Andrew Wakefield Many will already be familiar with the case of Wakefield, a former British surgeon and medical researcher. In 1998 he published a paper in the Lancet supporting a now-discredited claim of a link between MMR vaccinations and autism. It took the Lancet until 2004 to issue a retraction, and to this day the fraudulent research still influences some parents' decision about whether or not to vaccinate.

Hwang Woo-suk In 2004 and 2005, Korean veterinarian and researcher Hwang Woo-suk had papers published in Science based on a series of fabricated experiments in stem-cell research. He claimed to have succeeded in creating human embryonic stem cells by cloning. In 2006 he was convicted of embezzlement and bioethics law violations after it was found that most of his research was made up. Until then he was considered a pioneer in the field.

Jan Hendrik Schön German physicist Jan Hendrik Schön became notorious at the beginning of the 21st century when he claimed to have made a number of breakthroughs with semiconductors. Although his findings were published in various high-profile journals, no other research outfit in the world was able to successfully reproduce the results claimed by Schön. Before being exposed, he received a number of awards from his peers.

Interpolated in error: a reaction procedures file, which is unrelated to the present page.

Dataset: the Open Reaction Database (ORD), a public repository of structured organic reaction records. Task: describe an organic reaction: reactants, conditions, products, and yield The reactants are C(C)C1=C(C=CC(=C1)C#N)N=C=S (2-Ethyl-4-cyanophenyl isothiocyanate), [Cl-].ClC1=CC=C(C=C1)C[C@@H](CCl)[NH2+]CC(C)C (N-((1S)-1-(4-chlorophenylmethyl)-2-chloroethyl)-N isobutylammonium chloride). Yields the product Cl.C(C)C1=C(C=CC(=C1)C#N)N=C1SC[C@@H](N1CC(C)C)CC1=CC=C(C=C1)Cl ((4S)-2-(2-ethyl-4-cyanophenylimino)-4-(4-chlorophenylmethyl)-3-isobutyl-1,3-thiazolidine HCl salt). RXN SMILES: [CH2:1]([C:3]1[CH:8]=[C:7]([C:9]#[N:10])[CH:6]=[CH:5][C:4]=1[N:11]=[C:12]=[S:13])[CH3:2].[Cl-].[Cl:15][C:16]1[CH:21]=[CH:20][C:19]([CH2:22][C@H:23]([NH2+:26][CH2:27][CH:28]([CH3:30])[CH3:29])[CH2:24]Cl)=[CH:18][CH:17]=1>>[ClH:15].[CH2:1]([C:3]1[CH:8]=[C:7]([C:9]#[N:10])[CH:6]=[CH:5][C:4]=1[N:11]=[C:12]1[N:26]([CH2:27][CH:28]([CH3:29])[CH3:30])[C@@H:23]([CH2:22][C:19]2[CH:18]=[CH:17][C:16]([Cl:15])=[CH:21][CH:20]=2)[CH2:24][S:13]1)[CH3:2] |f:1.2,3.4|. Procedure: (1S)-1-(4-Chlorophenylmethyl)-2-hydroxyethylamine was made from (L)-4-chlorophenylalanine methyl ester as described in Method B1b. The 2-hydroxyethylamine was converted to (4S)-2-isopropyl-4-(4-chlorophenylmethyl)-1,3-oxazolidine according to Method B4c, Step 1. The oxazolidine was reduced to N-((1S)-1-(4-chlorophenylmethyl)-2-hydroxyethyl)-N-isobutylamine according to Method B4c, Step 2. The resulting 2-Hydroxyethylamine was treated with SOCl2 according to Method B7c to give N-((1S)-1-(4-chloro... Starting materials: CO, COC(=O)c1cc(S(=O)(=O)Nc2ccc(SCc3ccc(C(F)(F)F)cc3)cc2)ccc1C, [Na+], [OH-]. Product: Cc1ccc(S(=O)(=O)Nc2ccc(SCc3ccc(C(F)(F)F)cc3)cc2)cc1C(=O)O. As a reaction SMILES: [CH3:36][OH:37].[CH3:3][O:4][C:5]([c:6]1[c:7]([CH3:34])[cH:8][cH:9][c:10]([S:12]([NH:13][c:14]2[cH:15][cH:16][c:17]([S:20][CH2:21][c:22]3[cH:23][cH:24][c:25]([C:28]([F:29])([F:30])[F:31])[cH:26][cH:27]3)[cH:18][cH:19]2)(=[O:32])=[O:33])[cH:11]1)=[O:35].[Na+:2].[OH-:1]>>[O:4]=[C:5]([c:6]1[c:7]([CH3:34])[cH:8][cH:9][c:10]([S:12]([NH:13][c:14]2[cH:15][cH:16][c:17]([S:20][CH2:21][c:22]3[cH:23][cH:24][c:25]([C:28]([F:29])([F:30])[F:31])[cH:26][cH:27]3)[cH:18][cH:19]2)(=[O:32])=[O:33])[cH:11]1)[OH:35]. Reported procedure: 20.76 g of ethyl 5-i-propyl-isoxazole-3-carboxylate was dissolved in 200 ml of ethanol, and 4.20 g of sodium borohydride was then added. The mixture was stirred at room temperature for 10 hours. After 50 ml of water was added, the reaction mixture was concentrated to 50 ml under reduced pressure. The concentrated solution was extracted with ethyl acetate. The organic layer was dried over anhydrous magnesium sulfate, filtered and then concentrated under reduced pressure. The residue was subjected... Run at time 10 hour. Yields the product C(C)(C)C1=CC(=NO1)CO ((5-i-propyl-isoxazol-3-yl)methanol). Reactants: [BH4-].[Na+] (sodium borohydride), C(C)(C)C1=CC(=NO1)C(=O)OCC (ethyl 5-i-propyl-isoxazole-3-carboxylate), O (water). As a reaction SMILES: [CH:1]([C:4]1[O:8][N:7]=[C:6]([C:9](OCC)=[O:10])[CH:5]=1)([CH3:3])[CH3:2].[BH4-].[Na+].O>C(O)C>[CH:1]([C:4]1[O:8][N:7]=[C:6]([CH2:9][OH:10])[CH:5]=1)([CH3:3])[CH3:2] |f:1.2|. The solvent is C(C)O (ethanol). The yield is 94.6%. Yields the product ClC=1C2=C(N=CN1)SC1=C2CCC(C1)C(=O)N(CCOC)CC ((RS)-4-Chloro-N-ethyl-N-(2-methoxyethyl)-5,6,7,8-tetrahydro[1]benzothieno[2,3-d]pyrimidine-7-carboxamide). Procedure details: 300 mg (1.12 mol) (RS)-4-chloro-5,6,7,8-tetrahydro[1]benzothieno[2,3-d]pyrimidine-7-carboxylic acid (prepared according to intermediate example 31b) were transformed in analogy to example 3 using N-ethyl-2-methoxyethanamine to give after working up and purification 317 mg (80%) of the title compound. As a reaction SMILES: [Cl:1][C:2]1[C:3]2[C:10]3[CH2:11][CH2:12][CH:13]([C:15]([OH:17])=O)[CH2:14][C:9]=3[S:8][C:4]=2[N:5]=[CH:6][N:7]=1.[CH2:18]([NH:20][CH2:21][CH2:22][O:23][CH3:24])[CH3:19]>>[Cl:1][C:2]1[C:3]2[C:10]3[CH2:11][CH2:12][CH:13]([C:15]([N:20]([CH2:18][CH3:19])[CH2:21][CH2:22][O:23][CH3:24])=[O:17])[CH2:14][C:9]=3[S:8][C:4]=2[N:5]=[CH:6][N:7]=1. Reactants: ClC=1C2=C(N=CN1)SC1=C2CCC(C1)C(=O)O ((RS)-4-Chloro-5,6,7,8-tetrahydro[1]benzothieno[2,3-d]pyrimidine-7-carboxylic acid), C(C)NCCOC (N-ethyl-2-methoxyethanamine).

Jon Sudbø This Norwegian was exposed for scientific fraud in 2006. Over years he made up results in oncology that were published in a number of journals. The article that finally exposed him (published in the Lancet) was based on 900 test patients he had completely fabricated. The then editor of the journal described it as the biggest scientific deception ever carried out by one single researcher.

Word generators About 120 papers published in recent years were found to have been created by an automated word generator that put random, complex-sounding words in vaguely plausible sentence structures. The false papers were all maths- and computer science-related, with titles such as An Evaluation of E-Business with Fin and Simulating Flip-Flop Gates Using Peer-to-Peer Methodologies.